There seems to be one common theme in Stephen Harper’s Conservative government: give them a piece of technology, even as simple as a landline telephone, and they will find a way to create a nationwide scandal.
There’s no shortage of drama either—new information says that a Liberal staffer created “Vikileaks” to demonstrate what it would be like to have your personal privacy exposed on the Internet after controversial remarks from Vic Toews about passing the bill that would allow greater access to your personal activites.
Currently there is the Robocalls election scandal where Responsive Marketing Group (RMG) seems to be the major culrprit of calls that mis-directed Canadians to the polling booth on voting day last year, according to the CBC. Liberal Leader Bob Rae is calling this “Tory-gate” saying that it is of similar proportion to the infamous 1973 Richard Nixon Watergate scandal.
As members of the government continue to prove that they are somewhat inadequate in using and dictating laws for the technology that has been built to serve the general public appropriately perhaps there is a better way to resolve technological matters than the House of Commons.
One way will be with the CIRA Canadian Internet forum as we pointed out earlier today on Techvibes. Another way Canadians can participate against the privacy legislation is through OpenMedia where you can sign the petition if you haven’t already against online spying as the government has now delayed the bill.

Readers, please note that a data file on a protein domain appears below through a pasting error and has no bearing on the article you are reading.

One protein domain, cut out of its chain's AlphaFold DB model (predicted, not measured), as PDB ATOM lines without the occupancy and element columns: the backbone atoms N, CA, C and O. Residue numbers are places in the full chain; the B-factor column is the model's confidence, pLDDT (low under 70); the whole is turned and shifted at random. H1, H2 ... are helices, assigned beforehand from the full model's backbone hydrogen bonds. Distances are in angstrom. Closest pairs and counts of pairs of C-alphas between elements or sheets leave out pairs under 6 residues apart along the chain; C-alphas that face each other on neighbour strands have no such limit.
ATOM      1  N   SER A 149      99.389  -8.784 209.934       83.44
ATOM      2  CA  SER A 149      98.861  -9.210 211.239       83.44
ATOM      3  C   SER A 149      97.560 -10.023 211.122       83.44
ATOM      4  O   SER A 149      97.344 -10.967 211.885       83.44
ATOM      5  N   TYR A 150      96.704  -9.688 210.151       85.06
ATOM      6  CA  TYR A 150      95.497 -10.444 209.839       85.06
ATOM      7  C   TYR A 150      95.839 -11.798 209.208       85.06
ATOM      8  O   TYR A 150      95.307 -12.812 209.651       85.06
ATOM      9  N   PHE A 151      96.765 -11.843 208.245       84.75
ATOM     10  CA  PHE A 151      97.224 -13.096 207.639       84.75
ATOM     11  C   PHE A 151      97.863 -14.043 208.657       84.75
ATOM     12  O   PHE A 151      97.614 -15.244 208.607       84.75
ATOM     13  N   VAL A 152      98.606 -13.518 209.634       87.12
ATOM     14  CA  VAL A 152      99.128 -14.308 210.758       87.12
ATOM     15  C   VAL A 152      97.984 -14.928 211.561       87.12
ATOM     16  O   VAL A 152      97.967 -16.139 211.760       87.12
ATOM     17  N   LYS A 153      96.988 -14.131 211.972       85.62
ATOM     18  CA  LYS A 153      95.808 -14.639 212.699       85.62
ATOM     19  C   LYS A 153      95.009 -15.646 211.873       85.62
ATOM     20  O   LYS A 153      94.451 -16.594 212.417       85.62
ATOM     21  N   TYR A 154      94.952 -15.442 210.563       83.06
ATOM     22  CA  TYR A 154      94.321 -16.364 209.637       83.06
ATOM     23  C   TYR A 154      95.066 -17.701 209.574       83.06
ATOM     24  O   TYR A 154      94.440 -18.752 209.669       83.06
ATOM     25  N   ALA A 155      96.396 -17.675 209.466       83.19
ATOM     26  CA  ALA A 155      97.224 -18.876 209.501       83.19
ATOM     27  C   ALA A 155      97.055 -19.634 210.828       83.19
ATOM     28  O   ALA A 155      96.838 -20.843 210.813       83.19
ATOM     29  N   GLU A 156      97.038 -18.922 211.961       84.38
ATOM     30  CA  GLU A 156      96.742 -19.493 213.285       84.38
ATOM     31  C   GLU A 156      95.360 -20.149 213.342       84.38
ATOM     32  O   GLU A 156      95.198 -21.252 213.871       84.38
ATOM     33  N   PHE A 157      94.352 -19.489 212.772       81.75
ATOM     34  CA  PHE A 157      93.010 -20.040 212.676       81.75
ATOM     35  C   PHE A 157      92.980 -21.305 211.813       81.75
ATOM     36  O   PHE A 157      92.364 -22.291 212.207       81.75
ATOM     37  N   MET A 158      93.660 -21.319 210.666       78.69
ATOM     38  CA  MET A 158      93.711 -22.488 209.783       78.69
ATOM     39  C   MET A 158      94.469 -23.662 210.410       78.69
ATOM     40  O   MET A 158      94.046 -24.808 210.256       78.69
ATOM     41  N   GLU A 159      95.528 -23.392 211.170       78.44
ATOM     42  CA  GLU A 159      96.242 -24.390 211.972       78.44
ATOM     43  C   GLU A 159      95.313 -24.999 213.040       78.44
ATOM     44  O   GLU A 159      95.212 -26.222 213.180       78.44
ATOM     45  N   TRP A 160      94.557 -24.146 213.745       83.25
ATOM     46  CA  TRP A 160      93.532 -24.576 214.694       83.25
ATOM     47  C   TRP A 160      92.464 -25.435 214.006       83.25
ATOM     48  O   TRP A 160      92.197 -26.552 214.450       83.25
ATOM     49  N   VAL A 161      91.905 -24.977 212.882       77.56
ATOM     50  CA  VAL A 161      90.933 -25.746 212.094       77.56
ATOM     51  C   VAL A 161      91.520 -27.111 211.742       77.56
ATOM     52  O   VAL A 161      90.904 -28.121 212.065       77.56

This petition is different from Canada’s version of SOPA which threatens the Internet as we know it which was further explained in this post a couple weeks ago. Further, one group is aiming to put the power of legislation truly back in the hands of the people through a startup currently in beta called Next Parliament.
The home page of the website says:
Next Parliament is an initiative designed to answer one question: What would people do?
Policy making is a space dominated by politicians, lawyers and unfortunately corporations. With the exception of high profile cases, the will of the people generally gets lost in the noise.
The goal of our site is to provide Canadians with a decision making platform driven by consensus, that utilizes the wisdom of crowds to reach more adequate and more democratic formulations of policy.
The power of technology to include the masses versus a few in the government determining the technological policy of Canada that can’t even use it properly could be a welcome sight indeed.
After all, some countries allow people to vote on issues on a regular basis—why doesn’t Canada do this more often? The last famous example I can think of is the Quebec referendum vote and there has been no doubt been many more major issues since then that the general public wanted more say in.
I guess it’s just in our nature as Canadians—we trust authority and rarely question it but Next Parliament is offering a new way for Canadians to voice themselves about public policy.
Perhaps that will change though as Co-Founder of the Next Parliament Cristian Contreras says: “Governmental use of technology is having a more negative impact on democracy as of late, than it should be expected from a liberal and open society.”
Photo: The National Post